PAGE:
ModernGhana logo
30.04.2004 Business & Finance

Gov't urged to fast-track PSI on cotton in Northern Ghana

Listen to article

Tamale April 30 GNA - A three-day workshop on Trade and Cotton Industry in Ghana ended in Tamale on Friday with a call on the government to give practical expression to the President's Special Initiative (PSI) on cotton, especially in Northern Ghana.

The workshop recognised the three Northern regions as having comparative advantage in cotton production and that the implementation of the PSI on the crop would give impetus to the government's programme of poverty reduction in Northern Ghana.

The call was contained in a number of recommendations that the participants comprising cotton farmers' representatives of cotton companies from the three Northern regions and staff of the General Agricultural workers Union (GAWU), issued at the close of the workshop. The GAWU organised the workshop with sponsorship from the Fredrich Ebert Foundation, a German NGO, to discuss among other issues the social, economic and technical aspects of the cotton industry in the country.

The forum also looked at the strength, weaknesses, opportunities and threats in the cotton supply chain in Ghana as well as the PSI on cotton.

The participants recommended the increased use of animal traction, organic farming and the restoration of agricultural subsidies to help reduce the cost of cotton production.

They called for the introduction of high yielding cotton varieties, and the education of farmers on new technologies to cotton farmers as a means of enhancing their earnings.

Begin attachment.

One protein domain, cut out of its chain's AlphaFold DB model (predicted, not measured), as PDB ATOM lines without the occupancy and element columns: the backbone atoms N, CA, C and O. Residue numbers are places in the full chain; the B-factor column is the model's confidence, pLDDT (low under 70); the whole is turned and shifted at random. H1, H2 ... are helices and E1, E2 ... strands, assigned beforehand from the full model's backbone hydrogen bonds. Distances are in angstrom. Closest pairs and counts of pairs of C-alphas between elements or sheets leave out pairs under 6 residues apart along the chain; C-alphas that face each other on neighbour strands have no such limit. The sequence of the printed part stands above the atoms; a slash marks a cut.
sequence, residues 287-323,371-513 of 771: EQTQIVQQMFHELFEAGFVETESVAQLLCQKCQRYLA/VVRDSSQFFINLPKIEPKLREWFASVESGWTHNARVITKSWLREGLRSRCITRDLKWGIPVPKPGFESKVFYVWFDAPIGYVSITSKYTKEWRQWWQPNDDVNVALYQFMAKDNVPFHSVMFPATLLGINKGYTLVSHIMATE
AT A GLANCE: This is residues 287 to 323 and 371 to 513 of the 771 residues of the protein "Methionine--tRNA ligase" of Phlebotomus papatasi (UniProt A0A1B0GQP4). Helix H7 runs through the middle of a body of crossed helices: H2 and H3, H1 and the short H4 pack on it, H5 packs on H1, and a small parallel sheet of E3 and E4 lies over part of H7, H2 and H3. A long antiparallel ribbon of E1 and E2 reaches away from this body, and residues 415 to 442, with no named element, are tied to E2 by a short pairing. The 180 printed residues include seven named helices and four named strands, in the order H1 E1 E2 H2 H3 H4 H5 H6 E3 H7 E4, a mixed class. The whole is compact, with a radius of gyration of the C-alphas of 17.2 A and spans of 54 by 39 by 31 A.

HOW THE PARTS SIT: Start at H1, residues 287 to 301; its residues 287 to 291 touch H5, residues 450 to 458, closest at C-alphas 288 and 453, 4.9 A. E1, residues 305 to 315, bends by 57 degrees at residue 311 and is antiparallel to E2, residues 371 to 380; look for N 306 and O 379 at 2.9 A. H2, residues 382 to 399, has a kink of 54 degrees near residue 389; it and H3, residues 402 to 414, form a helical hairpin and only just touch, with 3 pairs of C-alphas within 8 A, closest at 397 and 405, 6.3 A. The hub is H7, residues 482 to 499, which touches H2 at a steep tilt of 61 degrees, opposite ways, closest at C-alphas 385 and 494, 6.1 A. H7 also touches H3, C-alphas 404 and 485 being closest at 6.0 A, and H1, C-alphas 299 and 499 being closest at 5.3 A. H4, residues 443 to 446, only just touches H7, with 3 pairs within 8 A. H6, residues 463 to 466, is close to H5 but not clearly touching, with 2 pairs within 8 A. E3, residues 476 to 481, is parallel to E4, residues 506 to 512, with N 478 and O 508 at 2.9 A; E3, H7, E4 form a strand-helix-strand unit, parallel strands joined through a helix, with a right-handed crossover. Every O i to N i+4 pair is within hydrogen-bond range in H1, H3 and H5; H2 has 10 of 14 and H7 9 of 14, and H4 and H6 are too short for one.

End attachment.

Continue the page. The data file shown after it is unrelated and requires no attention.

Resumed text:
The workshop recommended that stakeholders in the cotton industry should secured supportive and favourable government policies in the area of relevant research, whose findings should be put to use. The government should regulate and monitor the activities of the cotton companies and ensure low interest rates for the cotton industries.

Cotton farmers must as a matter of urgency, organise themselves properly to act as pressure groups so as to influence government policies.

Addressing the closing session, Mr Kinsgley Offei-Nkansah, Deputy General Secretary of GAWU, said the union organised the workshop within the framework of its policies, advocacy and campaign programme. The programme, he explained, sought to influence policies at all levels in favour of the working people in the agricultural and rural sectors in particular.

He said "in organising this workshop, GAWU sought to appraise the industry, assess the well-being of farmers, examine the implication of trade and other policies for cotton and developing perspective for influencing policies and practices for enhanced livelihood.

Mr Offei-Nkansah said the forum recognised cotton as the fourth largest foreign exchange earner in the country and a source of livelihood for the people of the three Northern regions as well as the great potentials for alleviating poverty, which was endemic in Northern Ghana.

The Deputy General-Secretary said it was the conviction of the GAWU that the cotton industry "cannot realise its full potential without appropriate government policy and supportive framework that are rooted in defending the rights and interests of the cotton farmer."

"This we believe can be achieved if government will develop a more respectable process of consultation with organization of small farmers in formulating and implementing such policies".